The Story of Salt encompasses fields as disparate as engineering, religion, and food, all of which Kurlansky richly explores in his book ‘Salt’. Few endeavors have inspired more ingenuity than salt making, from the natural gas furnaces of ancient China to the drilling techniques that led to the age of petroleum, and salt revenues have funded some of the greatest public works in history, including the Erie Canal, and some cities (Syracuse, New York). Salt taxes variously solidified or helped dissolve the power of governments. For centuries the French people were forced to buy all their salt from royal depots. The gabelle (salt tax), was so high during the reign of Louis XVI that it became a major grievance and eventually helped ignite the French Revolution. Napoleon’s campaign in Russia suffered a setback because of lack of salt. As late as 1930, in protest against the high British tax on salt in India, Mahatma Gandhi led a mass pilgrimage of his followers to the seashore to make their own salt. Which eventually gave rise to complete Independence.

If the importance of a food to a society can be measured by the allusions to it in language and literature, then the significance of salt is virtually unrivaled. Nearly four pages of the Oxford English Dictionary are taken up by references to salt, more than any other food. “A grain of salt” may be a recipe for skepticism. But there can be no doubt about how salt has seasoned our history.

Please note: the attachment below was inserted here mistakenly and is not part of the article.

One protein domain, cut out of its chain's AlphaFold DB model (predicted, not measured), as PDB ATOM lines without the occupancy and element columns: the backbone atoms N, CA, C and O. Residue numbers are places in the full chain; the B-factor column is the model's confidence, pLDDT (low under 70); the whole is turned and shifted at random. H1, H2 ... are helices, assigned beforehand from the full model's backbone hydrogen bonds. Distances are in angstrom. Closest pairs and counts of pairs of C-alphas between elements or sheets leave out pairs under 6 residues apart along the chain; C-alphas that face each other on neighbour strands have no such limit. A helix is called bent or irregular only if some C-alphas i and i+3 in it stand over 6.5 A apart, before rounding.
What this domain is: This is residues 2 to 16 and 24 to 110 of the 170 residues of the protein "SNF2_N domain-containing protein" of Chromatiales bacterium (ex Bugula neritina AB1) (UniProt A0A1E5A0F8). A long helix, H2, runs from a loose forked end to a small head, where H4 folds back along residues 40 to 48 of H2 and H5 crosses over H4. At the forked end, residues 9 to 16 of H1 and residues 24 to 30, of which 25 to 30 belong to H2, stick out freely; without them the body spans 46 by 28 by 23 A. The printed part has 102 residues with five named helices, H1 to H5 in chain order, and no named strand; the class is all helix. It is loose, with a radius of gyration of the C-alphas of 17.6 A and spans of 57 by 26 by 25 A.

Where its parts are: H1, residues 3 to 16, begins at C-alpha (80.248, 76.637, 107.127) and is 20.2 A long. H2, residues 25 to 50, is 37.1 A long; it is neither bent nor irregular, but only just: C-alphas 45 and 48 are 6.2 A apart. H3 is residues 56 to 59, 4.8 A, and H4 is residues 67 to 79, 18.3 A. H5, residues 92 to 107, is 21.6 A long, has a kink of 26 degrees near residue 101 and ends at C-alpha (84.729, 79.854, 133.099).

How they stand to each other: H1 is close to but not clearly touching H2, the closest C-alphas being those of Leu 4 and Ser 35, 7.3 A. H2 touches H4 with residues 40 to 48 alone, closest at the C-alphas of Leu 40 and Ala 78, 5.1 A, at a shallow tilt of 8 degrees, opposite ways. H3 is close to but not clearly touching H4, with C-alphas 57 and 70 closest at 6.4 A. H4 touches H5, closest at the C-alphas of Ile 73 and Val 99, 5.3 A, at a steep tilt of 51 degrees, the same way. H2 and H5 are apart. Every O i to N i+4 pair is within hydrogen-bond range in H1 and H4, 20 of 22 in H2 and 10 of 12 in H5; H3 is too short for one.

Salted Fish Curry

The vast coastal area of southern India special salted fish curry


  • ½ pound salted fish (sardines or mackerels)
  • 2 cups mixed vegetables
  • 1 cup mixed legumes, soaked overnight
  • 1 large onion, chopped
  • 10 cloves garlic, crushed
  • 2 large tomatoes, crushed
  • ½ teaspoon turmeric powder
  • 2 teaspoons chili powder
  • 1 teaspoon mustard seeds
  • 2-4 teaspoons oil
  • (vegetables used: squash, radish, eggplant, green plantain and raw mango).


  • In a wide vessel, heat oil. Add mustard seeds and wait till it splutters. Then, add garlic, onions and tomatoes. Fry real good.
  • Further add turmeric and chili powder. Followed by vegetables and legumes. Add two cups of water and cook over high heat for 10 minutes.
  • Add salted fish to this and continue cooking for 2 minutes over medium heat. Once the curry thickens and oil shows up on the top, remove from heat.
  • Serve warm to go with plain steamed rice.


 © 2010 Malar Gandhi,  All Rights Reserved. This material may not be published, broadcast, rewritten, or redistributed.


Leave a Reply


Get every new post on this blog delivered to your Inbox.

Join other followers: